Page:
A jury ordered Monsanto to pay a combined $2.055 billion to a couple claiming that weed killer Roundup Ready caused their cancers. The verdict is the third such courtroom loss for Monsanto in California since August, but a San Francisco law professor said it's likely a trial judge or appellate court will significantly reduce the punitive damage award, according to the Chicago Tribune.
Hoping to compete with Burger King, Chipotle and others offering meat substitutes, Chick-fil-A is in the early stages of conducting research and development for vegan and vegetarian menu items. "We think it is certainly beyond just no meat on salads or no meat in a wrap. It might be some kind of alternative protein on a sandwich," Amanda Norris, the executive director of Chick-fil-A's menu, told Business Insider, adding that the company has been studying vegan menu items and meat substitutes for a few years.
ldquo;If you have pancakes in your tum tum, does that make you a pancake mum mum?” IHOP posted
Sunday morning on Twitter. “Happy Mother’s Day to ALL the moms out there!” The tweet included a photoshopped sonogram showing a stack of pancakes. The tweet, which had nearly 7,000 likes and more than 1,200 shares as of Monday afternoon, was trending on Twitter for most of Sunday, but reaction was largely negative.
National Rifle Association Chief Executive Wayne LaPierre billed Ackerman McQueen, the group’s ad agency, $39,000 for one day of shopping at a Beverly Hills clothing boutique, $18,300 for a car and driver in Europe and had the agency cover $13,800 in rent for a summer intern, according to documents, posted anonymously on the internet. NRA attorney William A. Brewer III said the majority of expenses charged to the ad firm were for “donor outreach, fundraising and stakeholder engagement” and were being reviewed by the board, according to the Wall Street Journal.
The “Miracle Kitchen,” an exhibit at the American National Exhibition in Moscow’s Sokolniki Park, was a joint venture between Whirlpool and RCA. "The kitchen had been designed to intimidate Soviet visitors, and to engender in them a feeling of being have-nots, even as their government maintained an edge in the early years of the Space Race," according to Curbed. “Design for Dreaming,” a 1956 industrial short film, was created to promote Frigidaire’s “Kitchen of Tomorrow” at Motorama. During this era, Frigidaire was owned by General Motors. The automaker incorporated kitchen displays at its annual auto show, which was first staged ...
Chobani is paying off $47,650 of the $77,000 lunch debit of low-income students in Warwick, Rhode Island. The school system caused an uproar earlier this week when it announced that any students who had unpaid balances on their lunch accounts would receive a sunflower seed butter and jelly sandwich until their balance was paid, according to CNN. Chobani is also donating cups and yogurt to the community.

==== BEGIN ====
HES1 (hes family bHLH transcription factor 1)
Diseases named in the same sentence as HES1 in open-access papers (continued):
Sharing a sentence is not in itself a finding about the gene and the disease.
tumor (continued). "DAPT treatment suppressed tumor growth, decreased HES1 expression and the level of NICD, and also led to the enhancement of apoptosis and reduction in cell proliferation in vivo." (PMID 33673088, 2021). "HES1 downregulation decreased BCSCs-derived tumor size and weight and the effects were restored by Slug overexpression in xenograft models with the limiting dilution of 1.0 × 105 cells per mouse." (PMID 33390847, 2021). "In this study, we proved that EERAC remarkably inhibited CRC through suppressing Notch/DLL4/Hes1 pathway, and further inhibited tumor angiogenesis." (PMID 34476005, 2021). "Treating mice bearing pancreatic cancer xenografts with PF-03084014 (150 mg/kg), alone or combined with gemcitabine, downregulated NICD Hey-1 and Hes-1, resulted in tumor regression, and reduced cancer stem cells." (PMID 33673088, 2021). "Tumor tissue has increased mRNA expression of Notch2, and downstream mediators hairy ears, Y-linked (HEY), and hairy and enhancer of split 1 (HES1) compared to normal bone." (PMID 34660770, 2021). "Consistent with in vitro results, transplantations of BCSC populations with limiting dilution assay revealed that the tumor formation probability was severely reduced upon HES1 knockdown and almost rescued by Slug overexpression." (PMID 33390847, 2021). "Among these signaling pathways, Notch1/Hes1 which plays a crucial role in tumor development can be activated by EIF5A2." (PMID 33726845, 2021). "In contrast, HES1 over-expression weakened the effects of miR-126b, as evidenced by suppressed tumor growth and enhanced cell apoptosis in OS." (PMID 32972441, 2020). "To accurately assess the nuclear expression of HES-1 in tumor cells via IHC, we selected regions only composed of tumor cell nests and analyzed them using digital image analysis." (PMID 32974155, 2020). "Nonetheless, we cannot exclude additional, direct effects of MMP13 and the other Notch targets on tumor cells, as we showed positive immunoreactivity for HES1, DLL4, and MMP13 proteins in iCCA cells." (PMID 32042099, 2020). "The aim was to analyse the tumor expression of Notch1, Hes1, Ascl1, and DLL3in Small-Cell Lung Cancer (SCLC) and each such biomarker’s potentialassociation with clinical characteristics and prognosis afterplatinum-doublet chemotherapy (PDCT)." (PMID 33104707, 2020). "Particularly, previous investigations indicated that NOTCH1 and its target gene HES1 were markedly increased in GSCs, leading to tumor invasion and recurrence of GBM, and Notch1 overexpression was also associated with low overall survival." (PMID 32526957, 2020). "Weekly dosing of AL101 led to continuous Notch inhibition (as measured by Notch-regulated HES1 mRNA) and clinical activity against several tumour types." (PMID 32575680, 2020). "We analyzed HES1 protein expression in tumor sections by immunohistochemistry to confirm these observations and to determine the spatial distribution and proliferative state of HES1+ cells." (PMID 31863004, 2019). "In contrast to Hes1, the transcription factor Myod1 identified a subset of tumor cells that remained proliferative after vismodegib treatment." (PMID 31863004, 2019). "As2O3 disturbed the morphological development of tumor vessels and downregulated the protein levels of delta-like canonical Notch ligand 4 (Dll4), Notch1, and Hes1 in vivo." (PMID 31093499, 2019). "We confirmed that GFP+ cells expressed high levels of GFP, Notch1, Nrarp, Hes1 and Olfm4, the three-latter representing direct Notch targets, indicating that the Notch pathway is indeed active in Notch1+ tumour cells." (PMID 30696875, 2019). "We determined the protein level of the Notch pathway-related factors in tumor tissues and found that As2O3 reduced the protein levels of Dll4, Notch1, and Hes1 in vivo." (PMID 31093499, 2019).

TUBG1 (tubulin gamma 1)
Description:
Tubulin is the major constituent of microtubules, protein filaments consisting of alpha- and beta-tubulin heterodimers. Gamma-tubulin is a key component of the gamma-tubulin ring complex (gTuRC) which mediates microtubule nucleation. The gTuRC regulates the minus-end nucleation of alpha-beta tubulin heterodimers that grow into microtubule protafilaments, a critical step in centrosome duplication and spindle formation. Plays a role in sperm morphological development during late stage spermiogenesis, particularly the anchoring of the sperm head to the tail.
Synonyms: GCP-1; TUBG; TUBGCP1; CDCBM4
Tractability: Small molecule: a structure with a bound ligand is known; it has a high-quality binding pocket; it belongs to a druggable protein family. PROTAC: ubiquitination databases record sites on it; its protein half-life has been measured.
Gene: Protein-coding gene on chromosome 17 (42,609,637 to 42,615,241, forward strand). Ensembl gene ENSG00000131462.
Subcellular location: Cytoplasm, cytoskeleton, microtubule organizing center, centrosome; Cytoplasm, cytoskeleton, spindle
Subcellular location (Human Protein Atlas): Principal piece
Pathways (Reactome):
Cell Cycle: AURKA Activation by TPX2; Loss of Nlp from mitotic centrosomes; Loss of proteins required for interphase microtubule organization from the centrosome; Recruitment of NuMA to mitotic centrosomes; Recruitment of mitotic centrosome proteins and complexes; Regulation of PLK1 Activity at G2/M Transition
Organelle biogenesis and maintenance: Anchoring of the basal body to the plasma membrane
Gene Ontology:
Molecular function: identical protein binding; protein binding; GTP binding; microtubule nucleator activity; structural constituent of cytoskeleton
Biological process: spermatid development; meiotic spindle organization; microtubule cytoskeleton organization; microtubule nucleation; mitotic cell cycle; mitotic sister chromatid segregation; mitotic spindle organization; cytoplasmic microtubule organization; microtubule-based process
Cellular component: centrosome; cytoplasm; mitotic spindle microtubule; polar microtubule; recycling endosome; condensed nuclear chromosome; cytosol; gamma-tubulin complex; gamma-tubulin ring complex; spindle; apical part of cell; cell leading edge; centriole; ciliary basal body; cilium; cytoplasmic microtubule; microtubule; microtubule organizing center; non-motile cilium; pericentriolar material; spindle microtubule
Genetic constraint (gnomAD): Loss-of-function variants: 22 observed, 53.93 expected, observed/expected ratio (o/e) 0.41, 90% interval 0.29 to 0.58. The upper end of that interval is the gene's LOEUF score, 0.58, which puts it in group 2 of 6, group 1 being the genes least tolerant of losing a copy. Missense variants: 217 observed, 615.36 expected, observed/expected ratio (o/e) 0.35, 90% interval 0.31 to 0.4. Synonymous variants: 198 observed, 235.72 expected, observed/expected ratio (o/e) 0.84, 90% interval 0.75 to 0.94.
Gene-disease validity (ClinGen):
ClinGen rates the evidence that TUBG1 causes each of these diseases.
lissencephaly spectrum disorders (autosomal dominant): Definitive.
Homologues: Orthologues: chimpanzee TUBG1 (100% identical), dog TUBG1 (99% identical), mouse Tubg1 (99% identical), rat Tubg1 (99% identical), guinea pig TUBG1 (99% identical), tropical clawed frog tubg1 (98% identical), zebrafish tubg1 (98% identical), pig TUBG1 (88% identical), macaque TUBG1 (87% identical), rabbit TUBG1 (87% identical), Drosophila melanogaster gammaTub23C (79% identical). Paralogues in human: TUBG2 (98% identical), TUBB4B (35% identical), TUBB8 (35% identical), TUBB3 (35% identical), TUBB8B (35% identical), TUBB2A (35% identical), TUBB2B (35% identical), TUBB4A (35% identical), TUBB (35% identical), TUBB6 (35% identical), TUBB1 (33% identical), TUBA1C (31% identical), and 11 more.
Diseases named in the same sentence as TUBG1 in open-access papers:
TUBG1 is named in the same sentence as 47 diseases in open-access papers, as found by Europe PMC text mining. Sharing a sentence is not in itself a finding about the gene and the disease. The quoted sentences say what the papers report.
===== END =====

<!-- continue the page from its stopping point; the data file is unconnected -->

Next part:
L’Oréal is launching Color&Co, a subscription D2C service that provides women with a hair color mixed just for them for at-home use. "Supported by on-demand colorist consultation and expert advice, each of the brand’s personalized formulas are mixed specifically for each individual client," according to Drug Store News.
McDonald's is now selling a vegan burger, the Big Vegan TS, in Germany, "one of its five leading international markets," according to CNN.com. Still, 'it's not clear whether McDonald's will bring a vegan burger to the United States," though it has been adding other meatless options to its menu. And other "major fast-food chains and food makers are paying attention to the trend" for plant-based proteins "designed to look and taste like meat and to appeal to meat eaters as well as vegans and vegetarians."
Rent the Runway opened its West Coast flagship in San Francisco, its fifth and largest location, with "added perks such as stylists, a coffee cart, an event and networking space, a beauty bar and desk space for co-working," reports Chain Store Age.
"The Trump administration for the first time will require pharmaceutical companies to include the price of prescription drugs in television advertisements if the cost exceeds $35 per month," according to the New York Times. "The move has been pushed by patient advocacy groups, which have complained that televised drug ads... steer patients to high-priced medications or drugs they do not need." Still, "the proposal could be challenged by the drug industry."